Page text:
All parties filed post-trial motions for relief. Appellees filed a post-trial motion arguing the trial court improperly failed to submit to the jury the issue of punitive damages against the attorney and his firm. By order entered February 22, 1995, the trial court denied all motions for post-trial relief.

Timely appeals were filed with this Court in three different groups; Harry Miller III appeals herein; the attorney and law firm appeal together; and Harry Miller Jr., Jean Miller, and the Brownstone Inn, Inc. appeal together. Although each appeal was filed separately, they arise from common facts and share the same original record.

Harry Miller III presents six issues for our review: (1) whether the trial court erred by finding no probable cause existed for his suits against GMAC and the individual appellees; (2) whether the evidence was insufficient to support the verdict; (3) whether the verdict was against the weight of the evidence; (4) whether the jury instructions on the elements of wrongful use of civil proceedings and civil conspiracy were erroneous; (5) whether the trial court erred by allowing evidence which was irrelevant to the cause of action and prejudicial to Mr. Miller; and (6) whether instructions to the jury on the issue of punitive damages were erroneous.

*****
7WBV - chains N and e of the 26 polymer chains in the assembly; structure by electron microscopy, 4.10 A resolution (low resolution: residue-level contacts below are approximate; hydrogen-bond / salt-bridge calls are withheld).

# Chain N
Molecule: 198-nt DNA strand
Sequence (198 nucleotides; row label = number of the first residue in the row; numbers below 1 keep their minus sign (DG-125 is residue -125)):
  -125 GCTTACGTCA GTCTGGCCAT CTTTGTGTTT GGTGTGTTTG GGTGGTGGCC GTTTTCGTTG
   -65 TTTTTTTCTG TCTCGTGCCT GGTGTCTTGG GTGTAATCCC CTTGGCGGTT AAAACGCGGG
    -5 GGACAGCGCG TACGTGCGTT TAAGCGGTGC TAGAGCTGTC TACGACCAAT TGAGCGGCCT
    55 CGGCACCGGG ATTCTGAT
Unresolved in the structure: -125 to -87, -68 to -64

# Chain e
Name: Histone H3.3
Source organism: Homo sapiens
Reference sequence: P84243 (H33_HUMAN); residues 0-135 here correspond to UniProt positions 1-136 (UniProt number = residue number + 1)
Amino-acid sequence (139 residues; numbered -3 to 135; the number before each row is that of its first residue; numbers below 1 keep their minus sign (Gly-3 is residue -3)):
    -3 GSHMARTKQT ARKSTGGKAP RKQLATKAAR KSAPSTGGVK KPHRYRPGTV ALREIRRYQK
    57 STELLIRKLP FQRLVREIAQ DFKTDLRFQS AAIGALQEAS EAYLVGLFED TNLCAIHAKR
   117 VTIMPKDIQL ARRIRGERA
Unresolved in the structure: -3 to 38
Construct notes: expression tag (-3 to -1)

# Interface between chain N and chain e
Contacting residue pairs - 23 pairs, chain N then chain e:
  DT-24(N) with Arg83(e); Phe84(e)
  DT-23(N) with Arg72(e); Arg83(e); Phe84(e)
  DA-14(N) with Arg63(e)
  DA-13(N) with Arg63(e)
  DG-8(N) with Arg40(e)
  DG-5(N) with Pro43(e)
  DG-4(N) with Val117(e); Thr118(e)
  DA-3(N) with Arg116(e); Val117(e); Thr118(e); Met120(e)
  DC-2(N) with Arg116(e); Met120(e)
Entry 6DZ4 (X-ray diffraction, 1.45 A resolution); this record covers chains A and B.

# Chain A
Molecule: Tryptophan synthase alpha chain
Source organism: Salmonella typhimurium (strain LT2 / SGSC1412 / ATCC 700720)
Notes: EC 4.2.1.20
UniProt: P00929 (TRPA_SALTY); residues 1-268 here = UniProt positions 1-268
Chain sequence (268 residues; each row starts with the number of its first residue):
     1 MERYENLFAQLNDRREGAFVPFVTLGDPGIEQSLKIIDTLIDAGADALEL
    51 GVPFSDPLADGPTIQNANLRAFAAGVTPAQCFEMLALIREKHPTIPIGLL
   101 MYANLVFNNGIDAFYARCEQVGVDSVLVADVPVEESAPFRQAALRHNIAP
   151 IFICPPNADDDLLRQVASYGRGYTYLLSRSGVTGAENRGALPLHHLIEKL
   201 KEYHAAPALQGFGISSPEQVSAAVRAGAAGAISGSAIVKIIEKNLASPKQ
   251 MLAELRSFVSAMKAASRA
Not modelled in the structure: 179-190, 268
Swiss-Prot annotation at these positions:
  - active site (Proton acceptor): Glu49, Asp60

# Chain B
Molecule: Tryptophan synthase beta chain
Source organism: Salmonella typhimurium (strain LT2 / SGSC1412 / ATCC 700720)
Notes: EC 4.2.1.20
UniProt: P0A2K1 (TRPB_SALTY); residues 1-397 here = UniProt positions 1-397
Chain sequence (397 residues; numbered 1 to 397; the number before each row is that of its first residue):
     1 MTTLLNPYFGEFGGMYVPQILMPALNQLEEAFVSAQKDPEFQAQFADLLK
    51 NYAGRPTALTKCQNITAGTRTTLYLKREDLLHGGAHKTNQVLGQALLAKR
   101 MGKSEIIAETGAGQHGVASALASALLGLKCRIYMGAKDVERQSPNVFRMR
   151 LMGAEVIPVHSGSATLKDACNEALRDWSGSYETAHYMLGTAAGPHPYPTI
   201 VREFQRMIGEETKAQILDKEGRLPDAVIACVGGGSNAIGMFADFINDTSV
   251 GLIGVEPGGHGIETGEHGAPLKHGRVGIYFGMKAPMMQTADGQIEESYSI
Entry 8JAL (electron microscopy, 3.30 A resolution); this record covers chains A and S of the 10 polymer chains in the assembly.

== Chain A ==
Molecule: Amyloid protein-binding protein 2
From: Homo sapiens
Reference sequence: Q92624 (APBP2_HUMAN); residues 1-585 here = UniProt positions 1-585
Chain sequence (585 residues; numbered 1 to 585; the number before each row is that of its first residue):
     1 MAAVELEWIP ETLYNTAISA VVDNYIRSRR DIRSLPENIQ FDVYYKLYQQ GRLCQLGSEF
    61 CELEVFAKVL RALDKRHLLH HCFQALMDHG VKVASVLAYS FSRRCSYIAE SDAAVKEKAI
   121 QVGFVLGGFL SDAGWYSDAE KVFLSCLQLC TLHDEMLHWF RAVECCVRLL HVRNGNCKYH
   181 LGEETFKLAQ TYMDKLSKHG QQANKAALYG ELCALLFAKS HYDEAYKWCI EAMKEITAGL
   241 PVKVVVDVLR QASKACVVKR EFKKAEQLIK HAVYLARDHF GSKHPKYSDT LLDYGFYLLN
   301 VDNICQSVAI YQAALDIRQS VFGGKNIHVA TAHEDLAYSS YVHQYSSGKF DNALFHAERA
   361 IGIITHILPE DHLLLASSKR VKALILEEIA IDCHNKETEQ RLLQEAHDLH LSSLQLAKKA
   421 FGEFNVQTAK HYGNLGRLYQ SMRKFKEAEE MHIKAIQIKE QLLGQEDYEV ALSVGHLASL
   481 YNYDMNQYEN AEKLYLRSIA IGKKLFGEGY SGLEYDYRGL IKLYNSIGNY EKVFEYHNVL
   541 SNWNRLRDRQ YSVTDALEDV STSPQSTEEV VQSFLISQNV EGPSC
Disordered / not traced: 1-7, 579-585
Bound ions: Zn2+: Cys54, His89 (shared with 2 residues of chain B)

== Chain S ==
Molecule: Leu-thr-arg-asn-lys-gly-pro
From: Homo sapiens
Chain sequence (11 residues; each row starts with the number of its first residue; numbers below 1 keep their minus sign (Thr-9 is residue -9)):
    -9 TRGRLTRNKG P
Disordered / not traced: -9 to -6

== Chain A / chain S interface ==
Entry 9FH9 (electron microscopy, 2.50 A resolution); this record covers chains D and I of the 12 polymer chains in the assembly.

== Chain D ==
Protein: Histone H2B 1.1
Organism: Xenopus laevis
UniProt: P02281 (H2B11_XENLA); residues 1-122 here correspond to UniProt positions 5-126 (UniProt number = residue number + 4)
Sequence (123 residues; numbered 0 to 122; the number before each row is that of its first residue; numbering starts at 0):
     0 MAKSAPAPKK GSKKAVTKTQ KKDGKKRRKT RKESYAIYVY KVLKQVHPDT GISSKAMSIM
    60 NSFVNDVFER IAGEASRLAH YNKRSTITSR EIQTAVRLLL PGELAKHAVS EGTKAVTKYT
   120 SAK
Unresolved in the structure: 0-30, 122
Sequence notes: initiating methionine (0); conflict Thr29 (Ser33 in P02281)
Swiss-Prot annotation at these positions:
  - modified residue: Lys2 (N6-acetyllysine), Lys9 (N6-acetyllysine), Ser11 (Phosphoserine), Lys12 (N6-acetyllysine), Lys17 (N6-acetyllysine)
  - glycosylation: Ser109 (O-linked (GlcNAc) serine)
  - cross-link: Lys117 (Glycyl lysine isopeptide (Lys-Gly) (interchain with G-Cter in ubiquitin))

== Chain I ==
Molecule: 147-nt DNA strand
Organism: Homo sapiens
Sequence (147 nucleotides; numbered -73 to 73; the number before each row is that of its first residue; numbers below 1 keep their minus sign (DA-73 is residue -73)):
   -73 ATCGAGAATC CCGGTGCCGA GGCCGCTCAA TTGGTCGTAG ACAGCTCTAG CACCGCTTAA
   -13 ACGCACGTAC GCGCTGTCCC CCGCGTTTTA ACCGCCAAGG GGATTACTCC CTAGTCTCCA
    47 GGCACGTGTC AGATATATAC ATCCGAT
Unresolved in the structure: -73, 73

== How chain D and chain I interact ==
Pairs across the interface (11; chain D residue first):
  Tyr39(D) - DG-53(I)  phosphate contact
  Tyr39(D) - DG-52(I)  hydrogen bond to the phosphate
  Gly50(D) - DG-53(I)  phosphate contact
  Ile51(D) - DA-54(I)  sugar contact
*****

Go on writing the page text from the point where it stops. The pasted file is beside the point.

Appellant first contends he should receive a new trial because probable cause existed as a matter of law under the Dragonetti Act.

The Dragonetti Act permits one who is sued without probable cause to sue the original plaintiff in turn; the latter may defend by showing that probable cause for the original suit did exist. The Act provides the basis upon which an individual will be able to establish probable cause for the original action:

§ 8352. Existence of probable cause.

A person who takes part in the procurement, initiation or continuation of civil proceedings against another has probable cause for doing so if he reasonably believes in the existence of the facts upon which the claim is based, and either:

(1) Reasonably believes that under those facts the claim may be valid under the existing or developing law;

(2) Believes to this effect in reliance upon the advice of counsel, sought in good faith and given after full disclosure of all relevant facts ...